Advocates Call for Immigration Bill Revision

In a meeting with immigrant advocates held last week, the Florida Republican Representative William Snyder said he had changed a highly controversial section of his Arizona-style immigration bill that skeptics said would have led to “blatant racial profiling.” The part in question exempted Canadians and people from “visa waiver countries” from providing proof of their status in this country. Some of the nations whose citizens can enter the U.S. for tourism or business reasons for 90 days without a visa include mostly European countries, but also Japan, Australia and New Zealand. The fear of disproportionate discriminative racial profiling for Latin and Hispanic immigrants lead to a slew of public outcry demanding this be taken out from the newly proposed bill. Even with these changes, though, concerns about the bill leading to profiling and social disruption still remain.

When questioned of how he thought the bill would be viewed by opponents of strict immigration penalization and enforcement Rep. Snyder said: “I don’t think they’ll support any version of my bill.” He went on to say that he had received tentative support for his draft measure from a major Florida law enforcement organization with the condition that he make another change. This alteration is suspected to be a change in wording that would allow inquiries of status only to those involved in a criminal investigation, as opposed to how the bill is currently written which permits law enforcement officers to question anybody during a “legal stop.” Rep. Snyder called the recommendation “an option,” but the changes will probably not stop there, especially after clarifying that the legislature could at any time reinsert the language into the bill if they chose to.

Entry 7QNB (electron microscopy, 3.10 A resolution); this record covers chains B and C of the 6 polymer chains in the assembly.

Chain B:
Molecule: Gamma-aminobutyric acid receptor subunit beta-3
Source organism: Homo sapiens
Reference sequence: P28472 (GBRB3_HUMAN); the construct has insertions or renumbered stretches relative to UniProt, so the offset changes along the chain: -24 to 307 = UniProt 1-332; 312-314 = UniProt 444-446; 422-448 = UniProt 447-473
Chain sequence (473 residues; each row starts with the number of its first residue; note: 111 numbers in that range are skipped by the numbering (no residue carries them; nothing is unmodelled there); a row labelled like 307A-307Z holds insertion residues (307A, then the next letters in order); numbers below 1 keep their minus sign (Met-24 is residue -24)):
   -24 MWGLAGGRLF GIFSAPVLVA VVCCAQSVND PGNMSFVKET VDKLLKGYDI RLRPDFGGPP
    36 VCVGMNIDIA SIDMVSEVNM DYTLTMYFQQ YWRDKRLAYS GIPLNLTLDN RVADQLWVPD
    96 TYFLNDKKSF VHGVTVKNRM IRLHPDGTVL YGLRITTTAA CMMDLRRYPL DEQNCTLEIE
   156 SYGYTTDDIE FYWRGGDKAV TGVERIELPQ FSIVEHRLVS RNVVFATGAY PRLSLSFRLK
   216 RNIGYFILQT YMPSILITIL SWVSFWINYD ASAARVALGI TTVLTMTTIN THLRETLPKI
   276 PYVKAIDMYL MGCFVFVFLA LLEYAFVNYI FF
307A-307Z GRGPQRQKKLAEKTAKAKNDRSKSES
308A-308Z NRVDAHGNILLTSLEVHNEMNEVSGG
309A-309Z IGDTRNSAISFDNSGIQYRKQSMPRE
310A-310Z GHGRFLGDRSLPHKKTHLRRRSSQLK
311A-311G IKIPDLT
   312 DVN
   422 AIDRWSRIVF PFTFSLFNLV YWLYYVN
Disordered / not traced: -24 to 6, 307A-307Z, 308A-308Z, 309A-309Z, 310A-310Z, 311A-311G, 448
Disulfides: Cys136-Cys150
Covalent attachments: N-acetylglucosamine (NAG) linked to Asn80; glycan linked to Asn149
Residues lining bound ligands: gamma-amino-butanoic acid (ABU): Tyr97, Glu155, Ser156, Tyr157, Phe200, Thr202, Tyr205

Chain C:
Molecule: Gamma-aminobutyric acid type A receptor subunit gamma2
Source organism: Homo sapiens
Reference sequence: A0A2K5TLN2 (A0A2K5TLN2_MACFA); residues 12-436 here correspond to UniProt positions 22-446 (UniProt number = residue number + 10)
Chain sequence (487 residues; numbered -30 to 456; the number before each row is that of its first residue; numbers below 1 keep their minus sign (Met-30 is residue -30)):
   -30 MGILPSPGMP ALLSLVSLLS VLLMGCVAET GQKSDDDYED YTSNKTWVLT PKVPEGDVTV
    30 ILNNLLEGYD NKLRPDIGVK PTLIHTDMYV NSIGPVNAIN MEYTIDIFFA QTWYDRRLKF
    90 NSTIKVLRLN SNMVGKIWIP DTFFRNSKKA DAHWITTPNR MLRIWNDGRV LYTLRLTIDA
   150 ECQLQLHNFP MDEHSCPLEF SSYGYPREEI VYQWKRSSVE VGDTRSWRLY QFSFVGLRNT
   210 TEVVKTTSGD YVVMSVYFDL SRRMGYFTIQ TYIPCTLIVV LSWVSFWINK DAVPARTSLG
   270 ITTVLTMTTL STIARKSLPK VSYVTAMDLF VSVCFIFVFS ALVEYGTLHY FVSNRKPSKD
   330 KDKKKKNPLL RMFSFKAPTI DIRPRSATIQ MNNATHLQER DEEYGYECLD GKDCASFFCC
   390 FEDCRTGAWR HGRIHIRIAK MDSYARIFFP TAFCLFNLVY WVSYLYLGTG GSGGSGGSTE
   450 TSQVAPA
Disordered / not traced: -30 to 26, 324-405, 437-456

The immigration bill is expected to go through a series of public and committee hearings in the next coming weeks. In its present form, the bill would force employers in Florida to verify the legal status of all new hires, a requirement that will surely not bode well with the state’s $7.5 billion agriculture industry since it heavily relies on the labor of undocumented workers to remain competitive in the market. “When he gets before the agriculture committee up there in Tallahassee, you can expect some push-back on this bill. I don’t think this bill will make it out of the committee up there,” said an industry insider.

Another constituency that is sure to resist the enactment of this new bill is the tourism industry as well as the restaurant industry since it is especially known for employing undocumented workers and would thus be adversely affected by the bill. “I assume that representatives of the tourism industry will attend the hearings and I’ll hear what they have to say,” Rep. Snyder said. As for the chances of the Florida Legislature passing some version of this immigration bill- only time will tell.

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